As I drove down a winding road in the mountains of western Oregon, I saw it for the first time: the Pacific Ocean. From afar, it looked much like the Atlantic, but the closer I got, the more I could see the new adventures each wave was carrying ashore for me. This summer marks my first time on the west coast, and I know for sure it won’t be my last. I grew up around Boston and have always been attracted to the ocean, but the older I’ve become, the more I’ve been drawn to the natural beauty and marine life of the Pacific Northwest. I aspire, upon completing my undergraduate degree, to bring my knowledge and passion of marine conservation to this region and make it my new home.

My first sunset over the Pacific Ocean

I’ve only been in Newport for a few days, but I’ve already had the opportunity to go to the beach, watch several beautiful sunsets, bike along the coast, and camp in a state park. I arrived a week later than the rest of the scholars due to the finishing of my SEA Semester, a program in which I spent 35 days sailing a tall ship 2,500 nautical miles through the Sargasso Sea and North Atlantic and studying Sargassum phylogenetic diversity and distribution. That means I’m not only adjusting to a new home and a new coast, but I’m also re-adjusting to life on land. While I may have the opportunity this summer to work at sea, the majority of my internship will take place on shore with the Oregon Department of Fish and Wildlife (ODFW). For this job, I will be working with the ODFW fisheries research team to study the efficiency of remote underwater vehicles, also known as stereo-video landers, in developing fisheries-independent surveys of demersal fish populations in Oregon. I will be conducting video reviews of previously recorded stereo-video lander footage to study (1) whether species composition varies between day and night and (2) whether measuring rockfish abundance differs between the maximum number index or the mean maximum number index. In other words, I will be helping evaluate two parameters, time of day and index of measurement, that could potentially alter the results of fisheries stock assessments. Understanding the dynamics of these parameters will help develop more accurate fisheries-independent data for stock assessments.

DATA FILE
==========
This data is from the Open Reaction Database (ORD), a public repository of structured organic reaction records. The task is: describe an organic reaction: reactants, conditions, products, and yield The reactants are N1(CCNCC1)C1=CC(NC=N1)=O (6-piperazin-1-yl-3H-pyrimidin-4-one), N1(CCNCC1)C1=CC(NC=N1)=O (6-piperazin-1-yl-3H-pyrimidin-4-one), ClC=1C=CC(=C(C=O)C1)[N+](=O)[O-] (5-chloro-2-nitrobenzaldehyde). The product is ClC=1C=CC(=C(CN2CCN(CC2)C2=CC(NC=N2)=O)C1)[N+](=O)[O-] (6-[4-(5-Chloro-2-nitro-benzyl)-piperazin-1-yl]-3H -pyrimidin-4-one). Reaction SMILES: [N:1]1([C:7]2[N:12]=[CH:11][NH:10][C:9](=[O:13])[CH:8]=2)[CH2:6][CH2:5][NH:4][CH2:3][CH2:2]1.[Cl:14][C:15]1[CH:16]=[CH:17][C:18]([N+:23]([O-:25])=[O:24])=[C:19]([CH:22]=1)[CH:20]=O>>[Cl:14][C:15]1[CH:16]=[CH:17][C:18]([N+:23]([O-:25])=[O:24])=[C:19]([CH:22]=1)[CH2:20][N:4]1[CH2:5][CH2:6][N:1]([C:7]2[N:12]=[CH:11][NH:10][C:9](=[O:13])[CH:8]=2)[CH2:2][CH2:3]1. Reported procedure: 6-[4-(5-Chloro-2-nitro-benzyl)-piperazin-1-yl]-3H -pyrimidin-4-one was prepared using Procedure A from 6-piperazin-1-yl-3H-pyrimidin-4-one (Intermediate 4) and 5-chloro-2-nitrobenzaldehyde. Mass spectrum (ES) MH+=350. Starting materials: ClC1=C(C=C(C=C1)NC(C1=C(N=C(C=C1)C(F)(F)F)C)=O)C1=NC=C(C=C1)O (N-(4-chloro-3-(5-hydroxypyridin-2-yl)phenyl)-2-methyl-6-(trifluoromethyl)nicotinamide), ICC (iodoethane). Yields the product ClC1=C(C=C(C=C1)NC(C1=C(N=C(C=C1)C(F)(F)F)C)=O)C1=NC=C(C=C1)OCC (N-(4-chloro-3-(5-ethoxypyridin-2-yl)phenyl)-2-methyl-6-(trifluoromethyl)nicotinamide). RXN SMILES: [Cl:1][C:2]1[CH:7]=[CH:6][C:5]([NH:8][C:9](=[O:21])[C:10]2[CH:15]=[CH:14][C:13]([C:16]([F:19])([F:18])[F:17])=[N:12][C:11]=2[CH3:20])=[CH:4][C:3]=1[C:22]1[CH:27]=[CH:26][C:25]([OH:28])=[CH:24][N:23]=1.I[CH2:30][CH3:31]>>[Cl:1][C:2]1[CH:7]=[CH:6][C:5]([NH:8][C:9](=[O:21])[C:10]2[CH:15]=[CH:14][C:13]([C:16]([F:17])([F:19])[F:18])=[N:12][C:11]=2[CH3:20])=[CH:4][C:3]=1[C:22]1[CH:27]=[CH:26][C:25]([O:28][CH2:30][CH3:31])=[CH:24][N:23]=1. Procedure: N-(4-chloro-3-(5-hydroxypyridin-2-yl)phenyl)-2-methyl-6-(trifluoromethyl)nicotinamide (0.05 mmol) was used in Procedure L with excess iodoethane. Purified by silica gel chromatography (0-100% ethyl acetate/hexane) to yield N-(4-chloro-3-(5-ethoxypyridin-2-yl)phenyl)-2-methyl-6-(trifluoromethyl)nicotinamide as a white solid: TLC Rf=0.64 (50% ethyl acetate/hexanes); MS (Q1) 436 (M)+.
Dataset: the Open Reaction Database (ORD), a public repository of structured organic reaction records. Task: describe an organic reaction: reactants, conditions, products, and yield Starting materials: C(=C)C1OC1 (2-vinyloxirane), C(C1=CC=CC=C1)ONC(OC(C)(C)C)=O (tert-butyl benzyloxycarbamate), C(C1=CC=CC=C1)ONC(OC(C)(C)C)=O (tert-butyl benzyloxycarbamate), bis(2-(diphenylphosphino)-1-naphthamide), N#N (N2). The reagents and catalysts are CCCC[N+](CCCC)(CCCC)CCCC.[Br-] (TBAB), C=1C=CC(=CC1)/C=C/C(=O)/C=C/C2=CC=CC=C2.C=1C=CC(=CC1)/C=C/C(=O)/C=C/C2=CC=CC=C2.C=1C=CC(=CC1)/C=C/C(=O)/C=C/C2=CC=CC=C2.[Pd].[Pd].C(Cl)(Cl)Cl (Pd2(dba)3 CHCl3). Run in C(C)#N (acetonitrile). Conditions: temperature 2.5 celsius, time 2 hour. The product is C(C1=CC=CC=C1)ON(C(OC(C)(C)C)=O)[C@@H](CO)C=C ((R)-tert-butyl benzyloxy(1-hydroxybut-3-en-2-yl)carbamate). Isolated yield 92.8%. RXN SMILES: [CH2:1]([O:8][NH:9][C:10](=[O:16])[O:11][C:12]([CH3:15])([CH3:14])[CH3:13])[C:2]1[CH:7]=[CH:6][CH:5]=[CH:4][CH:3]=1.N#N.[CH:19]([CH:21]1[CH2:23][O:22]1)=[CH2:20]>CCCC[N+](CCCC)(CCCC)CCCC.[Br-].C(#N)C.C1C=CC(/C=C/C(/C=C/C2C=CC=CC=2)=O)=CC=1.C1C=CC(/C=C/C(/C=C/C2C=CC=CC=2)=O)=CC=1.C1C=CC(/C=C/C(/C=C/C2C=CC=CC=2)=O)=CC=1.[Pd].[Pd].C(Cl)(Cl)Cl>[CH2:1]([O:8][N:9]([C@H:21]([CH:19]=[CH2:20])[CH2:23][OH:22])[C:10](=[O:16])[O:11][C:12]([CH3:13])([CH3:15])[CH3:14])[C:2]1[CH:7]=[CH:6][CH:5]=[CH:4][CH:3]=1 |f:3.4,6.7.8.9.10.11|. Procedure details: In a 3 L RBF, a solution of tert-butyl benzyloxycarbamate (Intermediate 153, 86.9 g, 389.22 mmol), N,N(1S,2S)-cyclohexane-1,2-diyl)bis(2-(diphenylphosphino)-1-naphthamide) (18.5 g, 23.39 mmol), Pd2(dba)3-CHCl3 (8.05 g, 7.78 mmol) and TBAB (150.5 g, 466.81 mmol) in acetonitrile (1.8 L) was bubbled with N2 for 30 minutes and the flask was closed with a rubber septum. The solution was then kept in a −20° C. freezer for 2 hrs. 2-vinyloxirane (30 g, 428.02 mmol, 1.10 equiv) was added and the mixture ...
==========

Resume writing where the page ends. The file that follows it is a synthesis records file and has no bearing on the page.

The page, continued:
Throughout my undergraduate career in marine science, I’ve have grown increasingly more interested in fisheries conservation and management. Last summer I interned at the NOAA Southeast Fisheries Science Center, and throughout the past year in the classroom I have learned a lot about fisheries management and economics. I’m excited this summer to experience a different type of workplace, as much of my previous work has been field-based, and to work hands-on in fisheries management. Tomorrow marks my first day in the office. Just as the Pacific Ocean became more scintillating the closer I got, this opportunity with ODFW gets more exciting as the minutes go by. I cannot wait to learn more about the project I get to assist, the marine life that thrives off the Oregon coast, and the ways fisheries science plays a role in marine conservation.

under: Daniella Hanelin, Daniella Hanelin